High CPU usage in SQL Server can be caused by a variety of factors. Here are some common causes:

  1. Poorly Optimized Queries: Queries that are not optimized can consume a lot of CPU resources. This can include queries with missing indexes, large table scans, or complex calculations.
  2. High Volume of Queries: Even if individual queries are not resource-intensive, a high volume of queries can lead to high CPU usage.
  3. Parallelism: SQL Server can use multiple CPU cores for a single query operation, which can lead to high CPU usage. This is controlled by the “max degree of parallelism” setting.
  4. Inadequate Hardware: If your server’s hardware is not sufficient for the workload, it can lead to high CPU usage. This can include not having enough CPU cores, or the CPU being too slow.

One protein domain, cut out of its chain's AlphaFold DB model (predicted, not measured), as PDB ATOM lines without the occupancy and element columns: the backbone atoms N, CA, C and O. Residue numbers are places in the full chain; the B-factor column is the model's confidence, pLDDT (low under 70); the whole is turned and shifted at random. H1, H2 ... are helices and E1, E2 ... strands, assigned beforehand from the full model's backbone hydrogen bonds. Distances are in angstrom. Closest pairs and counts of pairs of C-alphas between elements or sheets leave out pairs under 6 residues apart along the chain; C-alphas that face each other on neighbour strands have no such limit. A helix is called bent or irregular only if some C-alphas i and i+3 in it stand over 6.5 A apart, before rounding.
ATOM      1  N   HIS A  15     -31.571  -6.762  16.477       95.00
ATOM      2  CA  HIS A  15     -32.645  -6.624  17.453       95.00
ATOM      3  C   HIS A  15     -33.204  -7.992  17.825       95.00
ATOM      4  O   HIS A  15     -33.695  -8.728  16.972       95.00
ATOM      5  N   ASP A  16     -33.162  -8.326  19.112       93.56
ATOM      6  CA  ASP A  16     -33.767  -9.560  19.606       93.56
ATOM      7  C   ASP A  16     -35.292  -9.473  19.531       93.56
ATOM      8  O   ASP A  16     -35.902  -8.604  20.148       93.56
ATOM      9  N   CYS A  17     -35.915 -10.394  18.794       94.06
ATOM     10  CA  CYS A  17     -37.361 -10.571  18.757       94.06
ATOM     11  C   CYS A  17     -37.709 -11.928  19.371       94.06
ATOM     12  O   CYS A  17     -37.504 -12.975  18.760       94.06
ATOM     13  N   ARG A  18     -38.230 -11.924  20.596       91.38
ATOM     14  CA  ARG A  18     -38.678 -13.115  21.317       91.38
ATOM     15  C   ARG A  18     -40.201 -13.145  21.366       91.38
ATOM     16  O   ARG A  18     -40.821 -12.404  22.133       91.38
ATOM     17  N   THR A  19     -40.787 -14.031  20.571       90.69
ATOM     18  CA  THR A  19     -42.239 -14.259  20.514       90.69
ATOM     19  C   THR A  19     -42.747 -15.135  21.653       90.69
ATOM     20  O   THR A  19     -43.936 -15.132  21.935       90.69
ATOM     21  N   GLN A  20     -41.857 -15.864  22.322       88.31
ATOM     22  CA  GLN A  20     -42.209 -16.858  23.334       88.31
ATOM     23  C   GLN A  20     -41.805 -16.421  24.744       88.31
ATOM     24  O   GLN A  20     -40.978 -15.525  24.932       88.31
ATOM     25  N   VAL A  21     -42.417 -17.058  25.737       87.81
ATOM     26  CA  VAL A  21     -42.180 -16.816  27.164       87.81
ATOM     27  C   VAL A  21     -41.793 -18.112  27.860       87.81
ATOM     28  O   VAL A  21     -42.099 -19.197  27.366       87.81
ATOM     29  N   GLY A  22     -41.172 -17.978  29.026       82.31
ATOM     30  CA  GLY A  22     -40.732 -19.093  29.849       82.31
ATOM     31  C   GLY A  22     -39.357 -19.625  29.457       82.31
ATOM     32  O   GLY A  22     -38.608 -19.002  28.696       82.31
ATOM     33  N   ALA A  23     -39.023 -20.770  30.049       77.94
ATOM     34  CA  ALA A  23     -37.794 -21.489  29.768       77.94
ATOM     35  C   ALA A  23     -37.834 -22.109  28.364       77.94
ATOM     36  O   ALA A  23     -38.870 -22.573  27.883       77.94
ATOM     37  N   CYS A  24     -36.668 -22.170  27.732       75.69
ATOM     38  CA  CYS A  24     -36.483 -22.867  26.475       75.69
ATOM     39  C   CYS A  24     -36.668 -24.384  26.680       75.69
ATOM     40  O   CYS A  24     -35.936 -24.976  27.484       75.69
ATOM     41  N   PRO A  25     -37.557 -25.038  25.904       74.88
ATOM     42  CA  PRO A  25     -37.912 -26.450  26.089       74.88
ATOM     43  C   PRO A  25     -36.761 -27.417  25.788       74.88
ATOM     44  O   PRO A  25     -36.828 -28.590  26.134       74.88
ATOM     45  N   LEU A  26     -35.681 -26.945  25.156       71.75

5. Blocking and Deadlocks: Blocking occurs when one process holds a lock on a resource that another process needs. Deadlocks are a specific type of blocking where two or more processes each hold a lock on a resource the other needs. Both can lead to high CPU usage.
  6. High Number of Active Connections: Each active connection to SQL Server uses some CPU resources. A high number of active connections can therefore lead to high CPU usage.
  7. Background Tasks: SQL Server performs a number of background tasks, such as index maintenance, statistics updates, and log flushing. These tasks can consume CPU resources.
  8. Inefficient Application Design: Applications that make inefficient use of the database can cause high CPU usage. This can include things like unnecessary data processing on the server side, or opening more connections than necessary.

To diagnose high CPU usage, you can use tools like SQL Server Profiler, Performance Monitor, and Activity Monitor. You might also need to examine your SQL Server settings, query design, and application design.